Assistant Secretary Blake: I’m sorry, I didn’t hear. What is America’s help? Is that what you said?
Question: What America’s stand?
Assistant Secretary Blake: We will continue to encourage dialogue by all of the parties. We think at this point the most important priority is to have that dialogue take place within the parliament because after all that is where a lot of the needed legislation needs to be passed. So we very much hope that all of the parties will work together to secure passage of that legislation and again, continue to work together on all of the important national priorities.
Question: Minivan News You just said that all the leaders you spoke to today understood the importance of implementing the recommendations of the CONI report?
Assistant Secretary Blake: Yes.
Question: Did they mention, because there’s been some sort of disagreement about what it says the police have done, as in police have done illegal certain acts. So was the government clear about the actions and the allegations? Because the Home Minister has previously said that they are not going to take action against the police.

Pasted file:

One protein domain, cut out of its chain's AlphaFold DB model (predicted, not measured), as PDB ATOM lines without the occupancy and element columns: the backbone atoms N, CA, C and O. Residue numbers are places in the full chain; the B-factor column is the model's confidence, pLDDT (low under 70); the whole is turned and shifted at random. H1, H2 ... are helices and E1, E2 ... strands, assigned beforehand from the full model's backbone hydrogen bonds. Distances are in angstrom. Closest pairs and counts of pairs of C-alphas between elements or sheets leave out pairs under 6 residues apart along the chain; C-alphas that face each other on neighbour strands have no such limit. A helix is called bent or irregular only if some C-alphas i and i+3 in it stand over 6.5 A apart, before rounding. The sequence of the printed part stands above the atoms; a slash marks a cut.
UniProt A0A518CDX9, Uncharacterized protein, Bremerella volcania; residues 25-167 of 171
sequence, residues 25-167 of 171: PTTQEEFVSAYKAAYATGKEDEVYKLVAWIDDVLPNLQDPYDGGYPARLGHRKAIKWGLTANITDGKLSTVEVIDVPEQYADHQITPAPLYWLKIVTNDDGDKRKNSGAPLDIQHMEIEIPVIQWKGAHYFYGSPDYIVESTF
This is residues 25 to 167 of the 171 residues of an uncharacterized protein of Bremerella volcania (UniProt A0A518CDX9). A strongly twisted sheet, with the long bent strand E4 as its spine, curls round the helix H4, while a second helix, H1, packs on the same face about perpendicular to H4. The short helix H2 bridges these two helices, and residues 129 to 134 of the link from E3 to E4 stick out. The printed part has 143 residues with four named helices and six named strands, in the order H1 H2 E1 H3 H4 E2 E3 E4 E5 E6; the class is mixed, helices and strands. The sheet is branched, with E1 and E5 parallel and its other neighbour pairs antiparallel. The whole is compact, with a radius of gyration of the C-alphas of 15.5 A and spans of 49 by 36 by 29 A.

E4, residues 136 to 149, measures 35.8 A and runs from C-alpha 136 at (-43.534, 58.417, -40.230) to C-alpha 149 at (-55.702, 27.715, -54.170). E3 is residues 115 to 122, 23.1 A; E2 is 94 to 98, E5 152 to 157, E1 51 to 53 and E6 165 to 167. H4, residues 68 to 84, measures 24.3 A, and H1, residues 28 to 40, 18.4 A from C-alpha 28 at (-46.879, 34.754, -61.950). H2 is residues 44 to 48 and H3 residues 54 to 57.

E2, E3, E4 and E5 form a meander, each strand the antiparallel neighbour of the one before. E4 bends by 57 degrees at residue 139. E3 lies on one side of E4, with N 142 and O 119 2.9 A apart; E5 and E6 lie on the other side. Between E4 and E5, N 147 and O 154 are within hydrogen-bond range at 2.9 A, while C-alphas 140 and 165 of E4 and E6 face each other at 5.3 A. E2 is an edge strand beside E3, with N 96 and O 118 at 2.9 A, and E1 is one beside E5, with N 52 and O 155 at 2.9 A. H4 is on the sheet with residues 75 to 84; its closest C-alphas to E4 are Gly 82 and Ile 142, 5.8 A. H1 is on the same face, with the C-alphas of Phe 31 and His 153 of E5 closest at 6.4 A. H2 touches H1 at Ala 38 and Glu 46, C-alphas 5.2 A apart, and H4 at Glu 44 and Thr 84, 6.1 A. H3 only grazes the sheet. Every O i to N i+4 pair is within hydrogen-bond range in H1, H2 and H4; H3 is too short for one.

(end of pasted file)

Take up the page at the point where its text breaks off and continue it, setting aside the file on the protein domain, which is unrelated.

Assistant Secretary Blake: I’ll let the government speak for itself about what they want to say about their own policy, but let me just say what I said, which is that we take all allegations of human rights violations very seriously. And we urge that the government investigate those in a credible manner. We think that there needs to be clear and visible disciplinary action taken if there’s evidence of wrongdoing found.
Question: Miadhu News Sir, I just want to clarify for example in a democracy we have all the rights to do demonstration or call for anything. So in America if they come for a peaceful demonstration and they start putting fire and things on the buildings and things they do this criminal activity, do they count it as just a peaceful demonstration and leave it? Or they take legal action against what they do for the criminal’s activities they do?